Due to the lack of lighting, the PH of your reef tank may drop too low due to coral or algae respiration of carbon dioxide. Ideally, you should test the PH using the PH test strips every several hours while the lights are out and the tank is above optimum temperature. If the PH has decreased outside the range you prefer, drop in a few of the ice cubes made with de-chlorinated, PH adjusted water to start with. The higher PH of the ice cubes with help to offset a drop in PH caused by the lack of light. The melting ice cubes will also very slightly cool the water and very slightly reduce its specific gravity. Cooler water with a lower specific gravity holds oxygen better than warmer water with a higher specific gravity.
An Uninterrupted Power Supply Can Protect Your Reef Aquarium During Short Power Outages
An uninterrupted power supply is a great investment for any reef tank owner. A UPS like this with eight outlets, four providing automatic battery backup and power surge protection and four providing only power surge protection allows you to intelligently choose which aquarium support equipment you want to keep going during a hot weather power outage. I recommend plugging power heads, protein skimmers, and filtration devices into the battery backup and allowing lights to go out during hot weather power outages. Any equipment that generates heat can be a liability to your reef tank during a hot weather power outage.
The downside is that a moderately priced UPS will usually not provide power for more than a few hours. The up side is that power will continue on, uninterrupted, because the UPS will cut in automatically when the power goes out. If you are at work when the power goes out, you won't have to worry about your reef aquarium taking harm before you can get to it.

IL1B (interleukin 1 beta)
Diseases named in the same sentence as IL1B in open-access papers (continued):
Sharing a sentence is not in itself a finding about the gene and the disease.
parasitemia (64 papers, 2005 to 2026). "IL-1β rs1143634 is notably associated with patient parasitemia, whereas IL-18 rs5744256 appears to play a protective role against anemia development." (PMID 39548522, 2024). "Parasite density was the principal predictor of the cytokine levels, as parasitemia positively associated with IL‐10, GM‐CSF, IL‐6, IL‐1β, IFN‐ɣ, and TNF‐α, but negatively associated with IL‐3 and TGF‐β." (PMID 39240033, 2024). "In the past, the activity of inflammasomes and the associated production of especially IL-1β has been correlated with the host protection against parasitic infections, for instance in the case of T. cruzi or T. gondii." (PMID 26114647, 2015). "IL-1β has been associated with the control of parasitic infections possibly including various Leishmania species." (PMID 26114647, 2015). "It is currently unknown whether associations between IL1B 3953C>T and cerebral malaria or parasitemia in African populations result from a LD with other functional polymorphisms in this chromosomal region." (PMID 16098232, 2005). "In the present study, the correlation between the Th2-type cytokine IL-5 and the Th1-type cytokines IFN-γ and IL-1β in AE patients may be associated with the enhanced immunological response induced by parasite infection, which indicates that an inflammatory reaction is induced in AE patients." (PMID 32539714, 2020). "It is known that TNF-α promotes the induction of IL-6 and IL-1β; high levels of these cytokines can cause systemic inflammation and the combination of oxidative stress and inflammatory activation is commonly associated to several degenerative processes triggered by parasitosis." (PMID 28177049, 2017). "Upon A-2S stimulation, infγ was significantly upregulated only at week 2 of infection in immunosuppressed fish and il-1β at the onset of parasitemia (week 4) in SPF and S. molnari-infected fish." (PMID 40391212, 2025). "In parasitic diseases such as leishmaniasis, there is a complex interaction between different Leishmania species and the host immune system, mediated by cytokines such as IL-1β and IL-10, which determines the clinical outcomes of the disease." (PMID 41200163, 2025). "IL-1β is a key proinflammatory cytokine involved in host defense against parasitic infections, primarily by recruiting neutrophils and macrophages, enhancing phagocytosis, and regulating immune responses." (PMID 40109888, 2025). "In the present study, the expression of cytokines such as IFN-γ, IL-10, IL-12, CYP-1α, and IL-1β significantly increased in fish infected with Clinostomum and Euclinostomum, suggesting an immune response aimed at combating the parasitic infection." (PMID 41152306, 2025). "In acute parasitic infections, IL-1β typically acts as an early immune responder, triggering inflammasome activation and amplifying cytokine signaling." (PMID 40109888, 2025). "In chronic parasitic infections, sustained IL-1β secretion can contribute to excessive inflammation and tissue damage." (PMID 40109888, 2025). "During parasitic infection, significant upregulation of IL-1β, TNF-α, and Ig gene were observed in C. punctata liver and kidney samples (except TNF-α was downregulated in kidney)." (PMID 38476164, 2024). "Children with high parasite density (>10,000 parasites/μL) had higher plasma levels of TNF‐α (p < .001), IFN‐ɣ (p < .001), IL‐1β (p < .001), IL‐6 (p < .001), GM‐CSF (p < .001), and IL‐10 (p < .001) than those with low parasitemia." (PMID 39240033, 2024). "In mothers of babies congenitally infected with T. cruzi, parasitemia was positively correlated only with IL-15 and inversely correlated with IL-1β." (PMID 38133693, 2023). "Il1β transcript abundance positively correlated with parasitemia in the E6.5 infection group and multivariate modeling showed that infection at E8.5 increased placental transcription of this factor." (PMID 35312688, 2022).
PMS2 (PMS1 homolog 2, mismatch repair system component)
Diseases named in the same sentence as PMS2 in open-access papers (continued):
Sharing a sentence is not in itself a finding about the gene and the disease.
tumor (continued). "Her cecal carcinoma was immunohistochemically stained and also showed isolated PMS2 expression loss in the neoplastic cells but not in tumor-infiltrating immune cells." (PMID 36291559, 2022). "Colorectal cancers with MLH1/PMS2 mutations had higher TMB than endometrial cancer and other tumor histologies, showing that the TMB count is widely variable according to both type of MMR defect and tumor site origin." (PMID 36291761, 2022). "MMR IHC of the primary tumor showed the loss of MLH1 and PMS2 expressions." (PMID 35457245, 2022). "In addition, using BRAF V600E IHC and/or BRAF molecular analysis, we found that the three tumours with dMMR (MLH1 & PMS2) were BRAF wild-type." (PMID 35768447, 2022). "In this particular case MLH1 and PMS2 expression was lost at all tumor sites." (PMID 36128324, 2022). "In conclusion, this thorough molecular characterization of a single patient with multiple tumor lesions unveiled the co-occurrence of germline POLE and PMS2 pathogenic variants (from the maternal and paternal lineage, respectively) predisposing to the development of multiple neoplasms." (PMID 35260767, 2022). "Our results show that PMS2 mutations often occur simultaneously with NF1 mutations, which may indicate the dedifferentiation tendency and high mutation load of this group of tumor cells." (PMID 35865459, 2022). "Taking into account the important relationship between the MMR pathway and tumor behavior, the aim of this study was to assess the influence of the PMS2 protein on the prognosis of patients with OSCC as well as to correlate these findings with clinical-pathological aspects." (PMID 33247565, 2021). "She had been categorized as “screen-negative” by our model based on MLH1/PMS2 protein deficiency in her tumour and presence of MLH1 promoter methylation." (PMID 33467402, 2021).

This model is similar to the UPS I own, but it's better. Mine only has four outlets, all of which are backed up. This one has four that only work while the power is on and four that run off the battery when the power goes out. The four that shut off allow you to have the lights and any other heat-generating equipment shut off if the power goes out to help delay overheating of the tank.
Mylar Emergency Blankets - Reflect heat out during hot weather blackouts
Mylar emergency blankets can be put up over windows or used to serve as window shades to keep your reef aquarium room cooler. One for each window the sun beats in through is all you need.
Get the larger sizes of Mylar blanket whenever possible to provide the most coverage wherever you need it.
Instant Cold Packs - Provide cooling power without electricity
Instant cold packs or self-activated cold packs will help extend the time your reef aquarium can withstand a hot weather power outage. They also provide a good alternative for people who don't have much room in the freezer for making regular ice because they can be stored right under the aquarium in most cases.
PH Test Strips - Allow you to conveniently monitor PH during power outages